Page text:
Guide Confessions of a Transformed Heart - Youth Edition - An Interactive eBook with Discussion Questions

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Presenting history's events as only a single part of a much broader whole, Professor Stoler adds the "how" and "why" to the "what" of American diplomatic history. The result is an entertaining series of lectures that will not only deepen your outlook on American history but will prove to you that not all history is made on the battlefield. America stands at a dramatic crossroads: Massive corporations wield disturbing power.

The huge income gap between the one percent and the other 99 percent grows wider. Astounding new technologies are changing American lives.

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Sound familiar' These and other issues that characterize the early 21st century were also the hallmarks of the transformative periods known as the Gilded Age and the Progressive Era Before the Gilded Age and Progressive Era, America was a developing nation, with a largely agrarian economy and virtually no role in global affairs. Yet by , within 35 years, the US had emerged as the world's greatest industrial power. Over decades marked by economic, political, social, and technological upheavals, the US went from an agrarian, isolationist country to the world's greatest industrial power and a nascent geopolitical superpower.

In a time rife with staggering excess, social unrest, and strident calls for reform, these and other remarkable events created the country that we know today: industrialization gave rise to a huge American middle class; voluminous waves of immigration added new material to the "melting pot" of US society; the phenomenon of big business led to the formation of labor unions and the adoption of consumer protections; electricity, cars, and other technologies forever changed the landscape of American life.

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In taking the measure of six dramatically innovative decades, you'll investigate the economic, political, and social upheavals that marked these years, as well as the details of daily life and the cultural thinking of the times. In the process, you'll meet robber barons, industrialists, socialites, reformers, inventors, conservationists, women's suffragists, civil rights activists, and passionate progressives, who together forged a new United States. Examines the causes of the American Civil War, why the North won, how military campaigns unfolded, and how the war affected various elements of American society.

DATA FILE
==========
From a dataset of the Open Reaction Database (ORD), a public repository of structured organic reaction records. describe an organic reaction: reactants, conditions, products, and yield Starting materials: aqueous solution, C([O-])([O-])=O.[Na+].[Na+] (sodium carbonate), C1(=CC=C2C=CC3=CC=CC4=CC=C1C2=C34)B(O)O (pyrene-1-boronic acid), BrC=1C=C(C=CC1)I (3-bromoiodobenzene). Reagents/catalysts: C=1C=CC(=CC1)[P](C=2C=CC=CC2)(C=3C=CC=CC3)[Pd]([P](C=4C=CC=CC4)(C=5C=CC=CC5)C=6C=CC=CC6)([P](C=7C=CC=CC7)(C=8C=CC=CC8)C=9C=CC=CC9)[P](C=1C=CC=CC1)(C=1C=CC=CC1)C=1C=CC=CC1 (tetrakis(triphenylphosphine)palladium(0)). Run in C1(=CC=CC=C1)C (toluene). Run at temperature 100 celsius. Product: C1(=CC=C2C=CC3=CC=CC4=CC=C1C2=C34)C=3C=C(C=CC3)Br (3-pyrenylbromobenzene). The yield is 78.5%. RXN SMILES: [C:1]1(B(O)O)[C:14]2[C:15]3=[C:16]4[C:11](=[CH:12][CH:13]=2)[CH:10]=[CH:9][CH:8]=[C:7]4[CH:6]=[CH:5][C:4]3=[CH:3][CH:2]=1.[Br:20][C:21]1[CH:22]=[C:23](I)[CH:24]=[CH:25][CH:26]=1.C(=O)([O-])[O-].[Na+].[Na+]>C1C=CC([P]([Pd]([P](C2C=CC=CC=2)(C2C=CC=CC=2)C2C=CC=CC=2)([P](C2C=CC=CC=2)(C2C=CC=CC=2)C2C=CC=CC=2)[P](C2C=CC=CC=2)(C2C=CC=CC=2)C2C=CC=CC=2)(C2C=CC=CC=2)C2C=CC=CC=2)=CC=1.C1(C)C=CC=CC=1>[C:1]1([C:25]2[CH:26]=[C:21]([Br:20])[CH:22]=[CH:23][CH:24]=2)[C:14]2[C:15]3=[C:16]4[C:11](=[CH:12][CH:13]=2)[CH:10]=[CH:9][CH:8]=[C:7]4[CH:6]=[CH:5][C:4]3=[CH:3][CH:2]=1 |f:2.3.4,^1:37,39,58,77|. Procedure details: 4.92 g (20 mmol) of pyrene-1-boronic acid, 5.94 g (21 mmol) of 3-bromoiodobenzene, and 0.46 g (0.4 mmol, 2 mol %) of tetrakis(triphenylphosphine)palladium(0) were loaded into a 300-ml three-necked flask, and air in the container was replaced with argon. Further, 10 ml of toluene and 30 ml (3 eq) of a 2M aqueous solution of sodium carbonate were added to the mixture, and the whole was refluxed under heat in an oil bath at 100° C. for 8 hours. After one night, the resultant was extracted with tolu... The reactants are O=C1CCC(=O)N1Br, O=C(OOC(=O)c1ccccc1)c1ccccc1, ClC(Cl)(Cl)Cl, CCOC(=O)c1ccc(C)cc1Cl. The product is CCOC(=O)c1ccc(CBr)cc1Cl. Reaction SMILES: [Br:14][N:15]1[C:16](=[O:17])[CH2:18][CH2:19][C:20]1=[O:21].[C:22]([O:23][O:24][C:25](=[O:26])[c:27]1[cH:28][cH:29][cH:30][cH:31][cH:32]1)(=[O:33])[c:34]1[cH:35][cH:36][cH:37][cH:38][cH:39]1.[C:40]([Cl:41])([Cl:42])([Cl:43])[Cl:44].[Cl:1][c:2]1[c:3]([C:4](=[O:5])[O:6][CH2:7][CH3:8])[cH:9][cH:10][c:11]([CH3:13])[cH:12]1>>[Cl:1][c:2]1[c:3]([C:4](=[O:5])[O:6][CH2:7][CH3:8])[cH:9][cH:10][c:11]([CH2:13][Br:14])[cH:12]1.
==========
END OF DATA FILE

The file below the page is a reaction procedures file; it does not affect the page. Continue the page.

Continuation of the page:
Professor Robinson explores the principles that guided the founding of the U. Professor Robinson will deepen your understanding of the fundamental ideas that inspired American independence and continued to profoundly influence American thought. A survey of the American revolution, from its outbreak at Lexington and Concord in April until its close with the signing of the Treaty of Paris in and the dispersion of the American Continental Army. This lecture course is both grand drama and an absorbing intellectual exercise in comparative history.

At the end of these lectures, you will have a detailed understanding of how our hemisphere took shape, and why. The scope of this course covers ancient empires such as the Hittites, the Kassites, and the Minoan Crete, to name a few. Professor Dise explores the evidence for these empires in clay tablets and stone markers, as well as discoveries in archaeology and history, to give a richly descriptive picture of these empires, how they ruled, administered territory, and left a legacy for us today.

With a concentration on BC, this course gives you insight into ancient Greek democracy, philosophy, literature and athletics. You will learn just how much the Greeks have influenced us, and you'll leave the course appreciating how different their ideas on religion and gender were from our own.

As a landmark achievement in the evolution of strategic thought, Sun Tzu's The Art of War has had a powerful and lasting influence on military strategy around the globe. Its maxims have been invoked by everyone from the nuclear strategists of the cold war to China's modern cyber warriors. So universal and timeless are its tactics for pursuing a competitive advantage that some of the most notable people in government, sports, and the entertainment world have all quoted from its nearly year-old pages. So why is a Chinese guide to military strategy written in to B.

Wilson of the U. Naval War College demonstrates in the six expertly crafted lectures of The Art of War, this classic's wisdom for staying nimble in an ever-changing environment and for maximizing reward while minimizing risk remains eternally fresh. As war and business become more mental and less physical, human intellect plays an ever greater role in competition-making Sun Tzu's strategies highly relevant to the information age. Furthermore, as China becomes increasingly economically influential, militarily capable, and politically assertive, it behooves us to study a book so central to the country's philosophical past.